The Washington State Court of Appeals recently affirmed a 13-year-old Oak Harbor boy’s conviction in a case involving an alleged threat against a school in 2018.
Following a bench trial last year, a judge found the boy guilty of harassment — threats to kill, which is a felony charge.
He was sentenced to three days of detention, 100 hours of community service and a year of community supervision.
According to a court document, a girl at North Whidbey Middle School was walking to class when she overheard the boy tell his friends that he was getting a gun and planned on shooting up the school.
The girl said she thought it was a joke until about a week later when the boy sent her an image on Snapchat of himself holding what appeared to be a handgun, with the caption “look what I got,” court documents state.
Snapchat is a cell phone messaging app.
The boy’s father later told police that it was a BB gun.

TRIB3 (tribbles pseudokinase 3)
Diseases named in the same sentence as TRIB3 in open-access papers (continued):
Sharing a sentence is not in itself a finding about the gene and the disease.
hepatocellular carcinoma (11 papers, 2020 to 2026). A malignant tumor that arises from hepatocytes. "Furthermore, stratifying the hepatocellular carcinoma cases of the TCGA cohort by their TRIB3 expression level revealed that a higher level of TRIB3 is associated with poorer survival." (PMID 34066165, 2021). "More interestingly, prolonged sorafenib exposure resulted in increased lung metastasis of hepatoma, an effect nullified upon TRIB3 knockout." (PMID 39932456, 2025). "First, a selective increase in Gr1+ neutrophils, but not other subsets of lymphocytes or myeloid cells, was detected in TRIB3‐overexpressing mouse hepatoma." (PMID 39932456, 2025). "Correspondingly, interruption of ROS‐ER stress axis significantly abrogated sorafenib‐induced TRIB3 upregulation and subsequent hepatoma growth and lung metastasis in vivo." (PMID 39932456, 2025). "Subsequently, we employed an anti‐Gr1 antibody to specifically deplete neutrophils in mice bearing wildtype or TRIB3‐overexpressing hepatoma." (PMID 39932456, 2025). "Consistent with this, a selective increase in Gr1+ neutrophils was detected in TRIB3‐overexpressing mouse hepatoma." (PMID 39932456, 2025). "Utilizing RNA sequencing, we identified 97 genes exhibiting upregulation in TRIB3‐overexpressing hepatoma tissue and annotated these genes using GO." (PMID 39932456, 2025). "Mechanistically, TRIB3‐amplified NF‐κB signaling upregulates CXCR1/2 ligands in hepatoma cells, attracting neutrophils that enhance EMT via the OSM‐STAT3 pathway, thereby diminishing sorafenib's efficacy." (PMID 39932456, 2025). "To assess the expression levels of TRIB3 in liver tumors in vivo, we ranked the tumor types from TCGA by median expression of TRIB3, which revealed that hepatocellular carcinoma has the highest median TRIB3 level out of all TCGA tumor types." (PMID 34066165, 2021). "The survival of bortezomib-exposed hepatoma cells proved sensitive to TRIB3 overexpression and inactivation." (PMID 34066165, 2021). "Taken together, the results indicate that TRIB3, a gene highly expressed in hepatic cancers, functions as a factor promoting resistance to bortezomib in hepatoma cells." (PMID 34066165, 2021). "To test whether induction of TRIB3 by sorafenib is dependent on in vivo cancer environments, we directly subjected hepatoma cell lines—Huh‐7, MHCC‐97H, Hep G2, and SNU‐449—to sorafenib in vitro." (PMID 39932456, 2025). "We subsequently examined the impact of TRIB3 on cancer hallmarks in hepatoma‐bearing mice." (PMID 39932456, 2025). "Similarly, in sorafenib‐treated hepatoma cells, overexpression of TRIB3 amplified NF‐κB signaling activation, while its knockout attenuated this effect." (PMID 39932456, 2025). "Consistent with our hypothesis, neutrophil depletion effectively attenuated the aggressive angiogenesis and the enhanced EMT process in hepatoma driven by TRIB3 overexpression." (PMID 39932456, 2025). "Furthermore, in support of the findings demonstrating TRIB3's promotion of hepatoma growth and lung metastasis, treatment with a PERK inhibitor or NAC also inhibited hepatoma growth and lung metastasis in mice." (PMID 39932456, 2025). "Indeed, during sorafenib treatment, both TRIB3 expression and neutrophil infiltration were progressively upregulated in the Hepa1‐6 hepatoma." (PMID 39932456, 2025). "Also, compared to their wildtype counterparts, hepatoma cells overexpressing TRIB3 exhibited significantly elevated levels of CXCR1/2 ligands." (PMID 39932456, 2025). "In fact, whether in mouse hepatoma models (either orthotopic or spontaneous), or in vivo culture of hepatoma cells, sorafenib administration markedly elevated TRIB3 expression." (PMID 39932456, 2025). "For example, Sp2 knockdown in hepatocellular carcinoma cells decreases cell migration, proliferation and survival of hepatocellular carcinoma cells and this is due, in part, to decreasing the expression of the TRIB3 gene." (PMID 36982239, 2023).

The boy admitted to sending the image but said he never made the threat to shoot up the school, according to court documents.
Attorneys representing the boy appealed the conviction, arguing that the judge lacked sufficient evidence to find him guilty of felony harassment or, in the alternative, that the court failed to prove he communicated a “true threat” as required under the First Amendment.
The Appeals Court found that the boy’s overheard comment, together with the photograph he sent to the other student, would constitute a knowing threat by a reasonable trier of fact.
Since the state law governing the crime of harassment criminalizes speech, the appellate court must conduct an independent and “exceedingly cautious” review of the record to determine if the boy’s speech was constitutionally protected.
The appeals court concluded that the boy’s words and action constituted a “true threat” under the law, which is not protected speech.